Friday, October 25, 2013

"I would that we could have sold them two more hills at such a cost!"

The wooden breastwork
Ammunition was low, the men were exhausted and the heat of that muggy June took its toll on the men who had spent the last twelve hours digging a dirt barricade between them and the British Red Coats. The redoubt was high and gave the men extraordinary cover, the wooden barricade extension they had thrown up gave them cover on their flank leaving not but empty ground, marsh, sand and grass between the battle lines, something that the British would learn to hate.

British Doctrine dictated that battle lines were to advance to within range of their muskets, present arms, fire and then, if the enemy lines were weak enough, present a charge with bayonet to finish off the will of the enemy. In countless battles in numberless countries this formula had paid large dividends against make-shift armies and rabble. Doubtless, this time tested tactic should work here and at 3pm the British tested the theory.The main British force was to form up at the center and advance in glorious fashion toward rebel right flank. The Line of Foot regiments were to engage the rebels at the weakest point in the line, attempt to crack them and turn the flank to envelop the remaining force in the great redoubt. The British Light infantry were sent in first to engage John Stark and his small band of men who held the extreme left on the rebel flank. These men would be counted as the heroes of the day.
The Redoubt

The pum-pararum-pum-pum of drums drowned out the chirping of crickets and the shrill cries of the piccolos cut through the muggy air as the British Light infantry formed up for their attack. They advanced at the double, moving quickly into formation. Theirs was a precarious task, the rebel redoubt on their left, and not but a sandy beach on their right. They were penned in and manouvering would not be east as the men packed in tight formation to advance.

First Attack
Knowing the range of his weapons, Stark had left stacks of painted rocks to mark ranges and as the British advanced into the perfect range, he bellowed the blessed words of battle: "FIRE!" Smoke, fire and lead filled the air as the tightly packed red coats came into range. Where twenty men had been, less than eight now remained in broken lines. Before the British had even formed ranks to fire, their had been cut nearly in half. The main attack advanced blindly in front of the redoubt, drawing sniper fire from the rooftops of Charleston and direct fire from the defenders of the earthworks. Quickly the advance turned into total chaos as officers and men fell in bloody heaps one atop the other under the withering fire of the rebels. British command watched in complete shock as some of their best men were obliterated with almost miraculous accuracy under the defensive fire from the rebels.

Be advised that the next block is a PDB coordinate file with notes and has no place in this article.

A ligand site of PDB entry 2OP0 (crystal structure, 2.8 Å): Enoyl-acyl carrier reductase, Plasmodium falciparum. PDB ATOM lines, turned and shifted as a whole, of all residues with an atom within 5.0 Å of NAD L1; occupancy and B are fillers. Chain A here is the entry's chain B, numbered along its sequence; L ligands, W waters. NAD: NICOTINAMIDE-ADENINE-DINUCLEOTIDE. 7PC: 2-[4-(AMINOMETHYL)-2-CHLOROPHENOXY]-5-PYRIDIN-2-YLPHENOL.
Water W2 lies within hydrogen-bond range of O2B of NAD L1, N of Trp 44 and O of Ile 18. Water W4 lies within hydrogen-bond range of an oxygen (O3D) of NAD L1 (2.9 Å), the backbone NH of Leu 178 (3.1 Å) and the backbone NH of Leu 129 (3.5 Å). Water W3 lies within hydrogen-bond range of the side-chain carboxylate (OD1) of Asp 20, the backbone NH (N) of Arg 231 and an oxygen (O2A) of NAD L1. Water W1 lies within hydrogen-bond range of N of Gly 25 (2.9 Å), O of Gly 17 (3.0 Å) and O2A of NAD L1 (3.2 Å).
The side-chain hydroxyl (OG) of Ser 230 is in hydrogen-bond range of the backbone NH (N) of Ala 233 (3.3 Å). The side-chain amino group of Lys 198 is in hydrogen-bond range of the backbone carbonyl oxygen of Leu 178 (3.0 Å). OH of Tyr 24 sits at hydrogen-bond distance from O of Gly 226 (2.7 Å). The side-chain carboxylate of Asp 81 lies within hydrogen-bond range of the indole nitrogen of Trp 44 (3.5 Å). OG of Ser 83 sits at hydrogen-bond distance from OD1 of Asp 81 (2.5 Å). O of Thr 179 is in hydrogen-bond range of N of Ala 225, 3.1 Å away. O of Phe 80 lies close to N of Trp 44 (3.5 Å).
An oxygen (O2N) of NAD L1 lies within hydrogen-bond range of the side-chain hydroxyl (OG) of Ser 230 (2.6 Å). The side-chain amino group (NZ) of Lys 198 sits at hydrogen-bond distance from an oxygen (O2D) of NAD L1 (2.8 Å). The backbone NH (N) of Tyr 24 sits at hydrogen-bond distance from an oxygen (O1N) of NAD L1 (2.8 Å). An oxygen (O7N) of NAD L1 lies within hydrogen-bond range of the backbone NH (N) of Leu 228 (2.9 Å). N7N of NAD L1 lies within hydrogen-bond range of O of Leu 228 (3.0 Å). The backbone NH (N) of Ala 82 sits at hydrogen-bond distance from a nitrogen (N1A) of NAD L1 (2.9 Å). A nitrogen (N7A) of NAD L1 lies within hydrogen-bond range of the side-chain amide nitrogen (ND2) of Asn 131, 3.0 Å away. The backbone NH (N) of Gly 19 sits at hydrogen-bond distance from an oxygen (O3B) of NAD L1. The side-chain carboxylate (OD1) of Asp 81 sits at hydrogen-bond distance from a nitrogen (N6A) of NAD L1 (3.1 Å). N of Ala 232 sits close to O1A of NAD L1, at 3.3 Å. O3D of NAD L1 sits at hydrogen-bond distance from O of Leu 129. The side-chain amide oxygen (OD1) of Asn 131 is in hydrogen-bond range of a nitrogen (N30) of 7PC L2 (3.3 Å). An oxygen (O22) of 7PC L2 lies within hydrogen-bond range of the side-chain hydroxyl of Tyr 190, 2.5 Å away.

Charge of the Grenadiers
Second Attack
A second attack was to break the rebels once and for all. There was no way the rebels could withstand a full frontal assault.With most of their ammunition gone the command was issued down the rebel ranks to hold fire "...until you see the whites of their eyes". This popular quote carries a great weight when you figure that the whites of a person's eyes are only visible at a range of less than thirty yards. Most engagements of the time took place at the 100-140 yard range. This meant that the rebels would hold fire until the British were almost on top of them. The British formed their Grenadiers at the center. They marched boldly, bayonets charged and didn't stop to fire. When the rebels opened fire their ranks were reduced by a full three quarters. The grenadiers fell back completely decimated.

Final Attack
The third assault formed up with the remnants of all the regiments. Again they marched boldly over the same ground, now littered with the dead and dying of the previous brilliant plan. The rebels again held their fire, but, having expended most of their ammunition in the previous two engagements, the rebels were unable to stop the advance. The terrified rebel line melted away, running for their lives as the British poured over the walls of the redoubt, an ominous red wave crashing down on the battle weary defenders.

When the smoke cleared and the sides counted their dead, the rebels had 115 dead and 300 wounded. The Crown suffered 226 killed in service to the King with another 828 wounded. The Rebels had been driven from the field, but the severe loss of some of the Crown's finest troops would serve to haunt the British in later campaigns.

When Nathaniel Greene, one of Washington's closest generals, heard of the battle he said "I would that we could have sold them two more hills at such a cost!"

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